Peruvian cuisine’s global popularity has no more vocal champion than Gastón Acurio, restaurateur extraordinaire and subject of Finding Gaston. His first restaurant Astrid y Gastón was consistently rated among on the world’s top dining establishments. Acurio’s infectious passion for using local produce, supporting indigenous farmers and sourcing seafood from sustainable fishermen directly literally shines through the screen as he speaks to the camera, to his chefs, to his students… and, of course, in the delectable dishes he serves. Today, Acurio’s influences are far-reaching with top-rated franchises from Miami to London. Peruvian cuisine has become renowned for being arguably the best in the world – a reputation many attribute to Acurio himself. This film follows the stories, inspirations and dreams behind the man that has taken his cuisine outside his kitchen in a mission to change his country with his food.

The multi-cultural aspect of the festival continues on Monday May 4 with Blue Lips, in which six characters from six different cities around the world (Rio de Janeiro, Los Angeles, Honolulu, Buenos Aires, Rome and Pamplona) experience an event in their lives that brings about an abrupt change in their routine. They each embark on a journey to Pamplona for the San Fermín Festival. As the characters intersect, they form relationships that will help them face and overcome their conflicts with renewed hope and energy. Blue Lips is a project by a group of young filmmakers who met while studying filmmaking. Each character is directed by a different director, resulting in a surprisingly cohesive and insightful film about self-discovery, and making the most out of new opportunities and unexpected encounters.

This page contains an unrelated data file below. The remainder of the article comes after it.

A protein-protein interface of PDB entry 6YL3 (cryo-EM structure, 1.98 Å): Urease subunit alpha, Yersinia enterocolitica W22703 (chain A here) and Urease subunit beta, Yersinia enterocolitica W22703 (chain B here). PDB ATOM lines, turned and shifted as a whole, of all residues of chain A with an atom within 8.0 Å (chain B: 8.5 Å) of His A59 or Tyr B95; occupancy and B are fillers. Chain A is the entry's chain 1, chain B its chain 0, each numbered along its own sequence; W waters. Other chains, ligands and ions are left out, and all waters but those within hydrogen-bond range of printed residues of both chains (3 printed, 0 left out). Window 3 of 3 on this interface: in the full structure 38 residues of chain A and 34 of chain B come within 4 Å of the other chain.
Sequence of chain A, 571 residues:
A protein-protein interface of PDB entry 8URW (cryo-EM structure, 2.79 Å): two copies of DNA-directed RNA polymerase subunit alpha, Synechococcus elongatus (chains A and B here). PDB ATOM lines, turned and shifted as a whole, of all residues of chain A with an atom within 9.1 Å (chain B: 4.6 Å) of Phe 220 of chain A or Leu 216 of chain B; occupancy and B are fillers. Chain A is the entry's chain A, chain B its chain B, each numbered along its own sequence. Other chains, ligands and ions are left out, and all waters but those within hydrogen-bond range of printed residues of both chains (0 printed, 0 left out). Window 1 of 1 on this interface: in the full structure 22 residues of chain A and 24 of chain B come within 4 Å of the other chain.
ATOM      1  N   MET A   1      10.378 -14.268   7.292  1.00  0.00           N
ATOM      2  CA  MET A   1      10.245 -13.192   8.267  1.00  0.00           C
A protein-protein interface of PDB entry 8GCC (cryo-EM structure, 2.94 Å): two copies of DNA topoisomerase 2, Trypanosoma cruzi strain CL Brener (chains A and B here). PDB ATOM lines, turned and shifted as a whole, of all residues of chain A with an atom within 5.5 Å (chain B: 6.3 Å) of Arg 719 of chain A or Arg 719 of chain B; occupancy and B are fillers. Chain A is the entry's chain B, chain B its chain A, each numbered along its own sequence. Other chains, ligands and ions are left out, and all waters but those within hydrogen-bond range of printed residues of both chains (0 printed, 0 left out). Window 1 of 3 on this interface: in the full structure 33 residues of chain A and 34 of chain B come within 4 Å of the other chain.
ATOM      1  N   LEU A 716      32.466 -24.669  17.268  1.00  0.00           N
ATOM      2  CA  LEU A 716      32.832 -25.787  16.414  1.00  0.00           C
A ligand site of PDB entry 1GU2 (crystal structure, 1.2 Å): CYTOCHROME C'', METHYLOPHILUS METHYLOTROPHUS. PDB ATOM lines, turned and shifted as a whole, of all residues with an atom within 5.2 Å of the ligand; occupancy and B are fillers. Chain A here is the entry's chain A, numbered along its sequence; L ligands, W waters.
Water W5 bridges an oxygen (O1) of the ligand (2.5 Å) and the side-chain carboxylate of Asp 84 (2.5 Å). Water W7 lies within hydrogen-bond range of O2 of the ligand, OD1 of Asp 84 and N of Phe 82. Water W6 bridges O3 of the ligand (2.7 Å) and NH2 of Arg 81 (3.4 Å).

The biggest Mexican hit ever at the local box office and highest grossing Spanish-language film of all time in the US, Instructions Not Included screens on Tuesday May 5. Acapulco playboy Valentin’s life is turned upside down when his illegitimate daughter Maggie is left stranded on his doorstep. After trying unsuccessfully trying to find her mother Julie, Valentin eventually gives up and decides to embrace his circumstance, landing a successful and high-paying job as a Hollywood stuntman. However, when Julie returns intending to become part of Maggie’s life, things become more than complicated, as cover-ups are revealed and the question of what makes a real family is put to the test.

In Ciudad Delirio, reserved Spanish doctor Javier is attending a conference in Cali, Colombia when he falls madly in love with Angie, a dancer/choreographer who dreams of being part of the most famous salsa group in the world: Delirio. After returning to Madrid Javier finds he has lost interest in his work and his marriage – he cannot forget Angie, or the colourful energy of the Colombian city. Framed by the exotic and fascinating musical world of salsa and accompanied by lively choreography and a host of funny characters, Ciudad Delirio is a sassy salsa delight.

Closing the festival on Thursday May 7 is the multi award winning black comedy Wild Tales, a cinematic jewel which was nominated for best foreign-language film at the 2015 Academy Awards and described by Variety as ‘wickedly delightful’. Director Damián Szifrón has executed a wonderfully entertaining revenge film comprising six wild stories: a deadly case of road rage, a wedding gone wrong, accidental manslaughter… everyday situations that show how ordinary people can be pushed to their farthest limits. Wild Tales patrons will enjoy pre-film drinks, entertainment and ‘guilty treats’.

Tickets and program details available at Palace Byron Bay box office or www.spanishfilmfestival.com.au.